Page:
n 8.9-magnitude earthquake, epicenter on the Miyagi Prefecture off the east coast of Japan, caused the formation of 30-foot tsunami. The powerful earthquake that unleashed a devastating tsunami Friday appears to have moved the main island of Japan by 8 feet (2.4 meters) and shifted the Earth on its axis.
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Mar.11 - An 8.9-magnitude earthquake, epicenter on the Miyagi Prefecture off the east coast of Japan, caused the formation of 30-foot tsunami. The powerful earthquake that unleashed a devastating tsunami Friday appears to have moved the main island of Japan by 8 feet (2.4 meters) and shifted the Earth on its axis. The death toll from the tragedy neared 1,600 on Sunday, with more than 1,900 injured and nearly 1,500 missing, according to the National Police Agency. Buildings heaved and collapsed and numerous fires ignited. Six million households, more than ten percent of the total in Japan, are without electricity. Furthermore, the U.S. National Weather Service issued tsunami warnings for at least 50 countries and territories. West Coast, US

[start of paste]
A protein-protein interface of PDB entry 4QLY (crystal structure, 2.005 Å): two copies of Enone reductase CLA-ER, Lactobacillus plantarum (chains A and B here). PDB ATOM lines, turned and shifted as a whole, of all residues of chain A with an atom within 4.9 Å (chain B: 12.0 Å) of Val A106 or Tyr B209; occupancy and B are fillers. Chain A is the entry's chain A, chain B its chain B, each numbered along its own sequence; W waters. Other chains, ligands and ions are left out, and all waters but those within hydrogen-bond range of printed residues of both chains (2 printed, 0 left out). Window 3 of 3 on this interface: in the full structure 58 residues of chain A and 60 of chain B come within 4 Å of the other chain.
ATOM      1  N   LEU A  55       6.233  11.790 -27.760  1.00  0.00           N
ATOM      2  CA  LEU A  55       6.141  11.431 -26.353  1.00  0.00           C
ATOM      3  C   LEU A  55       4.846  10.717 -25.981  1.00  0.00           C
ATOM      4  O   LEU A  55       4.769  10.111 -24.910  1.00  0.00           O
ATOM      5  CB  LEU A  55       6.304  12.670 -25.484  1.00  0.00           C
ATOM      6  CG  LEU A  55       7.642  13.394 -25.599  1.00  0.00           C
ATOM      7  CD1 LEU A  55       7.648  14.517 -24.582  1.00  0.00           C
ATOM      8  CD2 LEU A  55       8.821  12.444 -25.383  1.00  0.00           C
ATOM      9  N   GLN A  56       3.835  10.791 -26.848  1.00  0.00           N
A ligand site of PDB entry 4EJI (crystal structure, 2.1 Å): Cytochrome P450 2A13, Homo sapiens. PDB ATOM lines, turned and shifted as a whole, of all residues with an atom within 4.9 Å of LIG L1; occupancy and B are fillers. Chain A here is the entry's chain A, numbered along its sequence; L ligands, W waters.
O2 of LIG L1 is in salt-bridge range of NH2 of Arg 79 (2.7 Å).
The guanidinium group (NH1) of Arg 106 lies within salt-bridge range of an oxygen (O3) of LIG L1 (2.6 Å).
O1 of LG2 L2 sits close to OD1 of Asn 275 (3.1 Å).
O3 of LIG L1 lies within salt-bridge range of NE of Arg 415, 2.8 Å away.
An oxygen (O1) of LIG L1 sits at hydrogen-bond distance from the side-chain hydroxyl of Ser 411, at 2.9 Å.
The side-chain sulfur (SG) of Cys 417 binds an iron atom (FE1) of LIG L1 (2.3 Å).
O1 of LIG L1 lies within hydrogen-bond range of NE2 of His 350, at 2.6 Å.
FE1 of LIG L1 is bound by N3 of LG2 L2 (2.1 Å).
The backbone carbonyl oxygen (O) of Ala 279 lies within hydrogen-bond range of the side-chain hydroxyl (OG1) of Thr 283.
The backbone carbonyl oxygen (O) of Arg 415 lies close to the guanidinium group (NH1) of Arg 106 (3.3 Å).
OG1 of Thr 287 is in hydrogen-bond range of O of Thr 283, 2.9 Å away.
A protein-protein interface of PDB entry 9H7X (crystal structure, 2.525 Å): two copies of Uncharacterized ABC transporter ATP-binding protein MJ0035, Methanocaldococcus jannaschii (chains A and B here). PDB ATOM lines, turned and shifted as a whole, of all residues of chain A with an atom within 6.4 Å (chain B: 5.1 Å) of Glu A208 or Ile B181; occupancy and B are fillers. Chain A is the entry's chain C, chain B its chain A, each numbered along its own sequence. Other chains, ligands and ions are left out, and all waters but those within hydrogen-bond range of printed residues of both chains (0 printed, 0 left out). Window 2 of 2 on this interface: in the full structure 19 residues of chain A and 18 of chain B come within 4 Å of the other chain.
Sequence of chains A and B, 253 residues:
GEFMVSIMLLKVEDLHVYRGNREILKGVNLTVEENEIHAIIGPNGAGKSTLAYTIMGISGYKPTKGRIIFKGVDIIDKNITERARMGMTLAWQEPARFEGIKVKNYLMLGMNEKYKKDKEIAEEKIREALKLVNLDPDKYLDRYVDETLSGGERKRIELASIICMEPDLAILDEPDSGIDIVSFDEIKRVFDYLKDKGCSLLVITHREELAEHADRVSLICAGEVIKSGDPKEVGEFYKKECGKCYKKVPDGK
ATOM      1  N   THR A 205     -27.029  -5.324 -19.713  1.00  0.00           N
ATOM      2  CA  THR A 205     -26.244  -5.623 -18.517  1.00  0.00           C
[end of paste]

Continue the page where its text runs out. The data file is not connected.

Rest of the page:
Mar. 12 - The tsunami rolled across the Pacific as fast as a jetliner at 800km/h before hitting Hawaii and the West Coast. Since then, thousands of people were ordered to evacuate coastal areas in California, Oregon and Washington. The biggest waves of more than two meters were recorded near California's Crescent City. In addition, a tsunami warning extended across the continent to South America, where many other coastal regions were evacuated. There have been no reports of major damage from those regions.
Mar. 11 - Due to the 8.9 earthquake, the Japanese government is operating on the presumption that there's been a partial meltdown inside two of the six reactors at the Fukushima Daiichi plant in northeastern Japan. Officials are keeping an eye on several nuclear plants, outside of which radiation has been detected at abnormally high levels. The greatest concern is at the damaged Fukushima Daiichi nuclear facility. It is still too hot inside the affected reactors to confirm any danger.Sanaa, Yemen
Mar. 1 - Hundreds of thousands rallied in Yemen's largest cities to mourn the protesters killed in Aden. The day was named "Tuesday of Rage." Tens of thousands more marched through the streets of Ibb and Taiz, south of Sanaa. Protesters fought to end Yemen President Ali Abdullah Saleh's three-decade rule. In the capital Sanaa, demonstrators chanted "With blood and soul we support you, Aden," referring to the southern port city where most of the 24 people killed in the past two weeks of protests have died. Already rocked by separatism and an al Qaeda insurgency, Yemen is one of the Arab nations most shaken by popular protests sweeping across North Africa and the Middle East.
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